Hodge Celebrates 21st Pastoral Anniversary

By Journalist Ms. Jones

PLATTEKILL – “And he shall be like a tree planted by the rivers of water, that bringeth forth his fruit in his season; his leaf also shall not wither; and whatsoever he doeth shall prosper- Psalm 1:3.” That was the scripture reference, while “A Man of God Thru All Seasons” was the theme of Bishop Christopher J. Hodge’s 21st Pastoral Anniversary Celebration which was celebrated at New Day Tabernacle Cathedral on Sunday, May 1st.

Vice Bishop Thomas C. Barr of Green Point Tabernacle of Praise in the Bronx preached at the morning service. Apostle Michael D. Densmore of Community Temple in Stamford, CT, who knew Bishop Hodge when he was still a deacon in his former church, preached at the evening service.

Vice Bishop Thomas C. Barr, Bishop Christopher J. Hodge, and Apostle Michael D. Densmore pose for a photo.
Vice Bishop Thomas C. Barr, Bishop Christopher J. Hodge, and Apostle Michael D. Densmore pose for a photo.

“I was a minister then and I was sent out by the church,” said Bishop Hodge as he shared how he got started pastoring. “God sent me here… He sent me here to this building. I didn’t look at any other building.”

Phyllis Washington and her husband were church members from the beginning. She remembers getting the building on Old Firehouse Rd.

“When we were getting this building, the town didn’t want this to happen. But we prayed. We walked around the building. We fasted. We went to the meeting. [They said,] ‘The building is yours,’” said Washington who is the Administrative Assistant at New Day Tabernacle Cathedral. “It [doesn’t] look [anything] like it did… [It] was one open building… It was more like a factory… They had a big exhaust in the ceiling… It was huge… So, in the middle of service, every now and then, it would go on… Bishop would have to scream… After a while, we renovated.”

Bishop Hodge actually started the church in his basement. Deacon Duane Mann and his wife were there.

Bishop Christopher J. Hodge lays hands and prays for a church member at his 21st Pastoral Anniversary Celebration.
Bishop Christopher J. Hodge lays hands and prays for a church member at his 21st Pastoral Anniversary Celebration.

“My wife and his wife… worked together. We [all] moved up here [from the NYC area]… They kept in touch after [we] moved… We went over their house… We just hit it off right away,” said Deacon Mann who used to attend the at-home church services and then became a deacon at the church. “[Bishop Hodge has helped me] in every category: personal, financial, spiritual.”

Bishop Hodge went from having church in his basement, to having a physical church building, to now having 13 churches. They are located in the Bahamas, North Carolina, Yonkers, Connecticut, the Bronx, and Brooklyn.

“We’re all in fellowship together and each year we have a holy convocation with all the churches and fellowship and learn from each other… Bishop… gives the tone for the whole year for the holy convocation and for where the covenant of churches is going,” said Washington.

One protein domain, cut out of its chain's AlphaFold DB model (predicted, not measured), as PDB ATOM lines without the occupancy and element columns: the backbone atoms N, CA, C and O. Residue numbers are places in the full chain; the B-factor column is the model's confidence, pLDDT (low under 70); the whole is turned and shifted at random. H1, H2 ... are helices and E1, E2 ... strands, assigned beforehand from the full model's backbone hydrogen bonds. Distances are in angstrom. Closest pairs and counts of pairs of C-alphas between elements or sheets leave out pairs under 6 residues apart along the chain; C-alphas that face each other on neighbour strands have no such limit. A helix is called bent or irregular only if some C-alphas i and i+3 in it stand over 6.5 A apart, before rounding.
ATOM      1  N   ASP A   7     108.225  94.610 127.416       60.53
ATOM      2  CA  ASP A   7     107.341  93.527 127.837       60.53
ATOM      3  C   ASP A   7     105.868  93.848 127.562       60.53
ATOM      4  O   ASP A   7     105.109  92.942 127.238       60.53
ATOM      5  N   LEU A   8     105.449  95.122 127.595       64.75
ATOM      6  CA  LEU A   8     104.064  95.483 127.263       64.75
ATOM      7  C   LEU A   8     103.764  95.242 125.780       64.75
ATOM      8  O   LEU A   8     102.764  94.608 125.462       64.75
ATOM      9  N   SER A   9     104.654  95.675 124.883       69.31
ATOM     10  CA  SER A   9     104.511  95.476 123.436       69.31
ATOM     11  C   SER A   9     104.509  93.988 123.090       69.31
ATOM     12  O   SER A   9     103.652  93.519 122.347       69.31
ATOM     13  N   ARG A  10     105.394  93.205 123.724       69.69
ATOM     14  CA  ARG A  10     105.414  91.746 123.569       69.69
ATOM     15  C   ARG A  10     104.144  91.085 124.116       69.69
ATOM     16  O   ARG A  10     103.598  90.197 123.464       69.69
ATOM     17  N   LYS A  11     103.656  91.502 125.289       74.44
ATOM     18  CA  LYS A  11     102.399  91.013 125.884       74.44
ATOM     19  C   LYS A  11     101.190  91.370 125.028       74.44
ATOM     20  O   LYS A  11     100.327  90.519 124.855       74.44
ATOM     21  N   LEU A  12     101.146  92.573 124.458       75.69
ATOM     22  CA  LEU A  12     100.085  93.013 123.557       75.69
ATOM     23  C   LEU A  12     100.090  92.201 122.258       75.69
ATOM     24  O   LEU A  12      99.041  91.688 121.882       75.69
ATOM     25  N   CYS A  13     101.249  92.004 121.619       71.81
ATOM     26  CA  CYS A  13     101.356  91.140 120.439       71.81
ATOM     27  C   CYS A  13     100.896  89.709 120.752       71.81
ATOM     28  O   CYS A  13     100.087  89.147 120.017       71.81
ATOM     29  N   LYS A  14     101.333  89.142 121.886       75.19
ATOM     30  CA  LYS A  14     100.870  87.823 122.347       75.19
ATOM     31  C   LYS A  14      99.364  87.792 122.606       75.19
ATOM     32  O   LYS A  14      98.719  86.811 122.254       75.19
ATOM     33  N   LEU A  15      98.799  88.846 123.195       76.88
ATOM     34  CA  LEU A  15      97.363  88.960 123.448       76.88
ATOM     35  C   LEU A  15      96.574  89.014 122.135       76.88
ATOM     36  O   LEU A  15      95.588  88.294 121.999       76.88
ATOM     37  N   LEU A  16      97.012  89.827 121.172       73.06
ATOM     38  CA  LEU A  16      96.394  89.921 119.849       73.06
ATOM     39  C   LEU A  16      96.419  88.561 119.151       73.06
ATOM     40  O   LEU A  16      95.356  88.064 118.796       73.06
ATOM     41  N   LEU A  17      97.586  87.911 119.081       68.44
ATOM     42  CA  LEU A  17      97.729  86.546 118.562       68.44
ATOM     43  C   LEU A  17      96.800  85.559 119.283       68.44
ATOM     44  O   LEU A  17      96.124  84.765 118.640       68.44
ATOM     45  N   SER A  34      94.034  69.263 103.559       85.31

Even though he is in covenant with 13 churches, there has still been many obstacles that he has had to overcome.

“My duty is to preach. Even if I have to stand up here and just do it and yell during a blackout with flashlights on. The Word of God still goes forward. I’m not an excuse person,” said Bishop Hodge as he recalled preaching during a blackout a few years ago and during the entire Covid-19 pandemic in-person which streamed online. “I preached so that people who were locked in their homes would still have a semblance of God’s holy place… delivering to them the word which stopped us from having a fall away and having a scattered church.”

Bishop Hodge is blessed to be a blessing.

“Everything we have is paid for. Churches… paid for. The [Learning Center] house is paid for. Pantry… paid for. The vans… paid for,” said Bishop Hodge as he shared how God has really provided for the church and allowed for the church to feed people a free Sunday dinner after church and be a beacon of hope in the community through their other projects. “Church is a place for people to come to have needs met. So, we couldn’t operate without having a food pantry to feed the people… If I had to give you a story of how many people’s rent we… payed, how many people we helped… We’re here to help… We needed our roof done. We refused to do the roof if it would jeopardize having enough money to help people when they came to the church [for help] during the pandemic. And after it came to an end and things started to change, we finally got the roof done. The entire roof was replaced.”
The Food Pantry is open on Saturdays from 10 am to 12 pm and Wednesday from 6 to7 pm. The Learning Center, which was closed during the pandemic, will open soon which provides students with certified teachers to help with their homework and offers fun activities for children.

Journalist Ms. Jones

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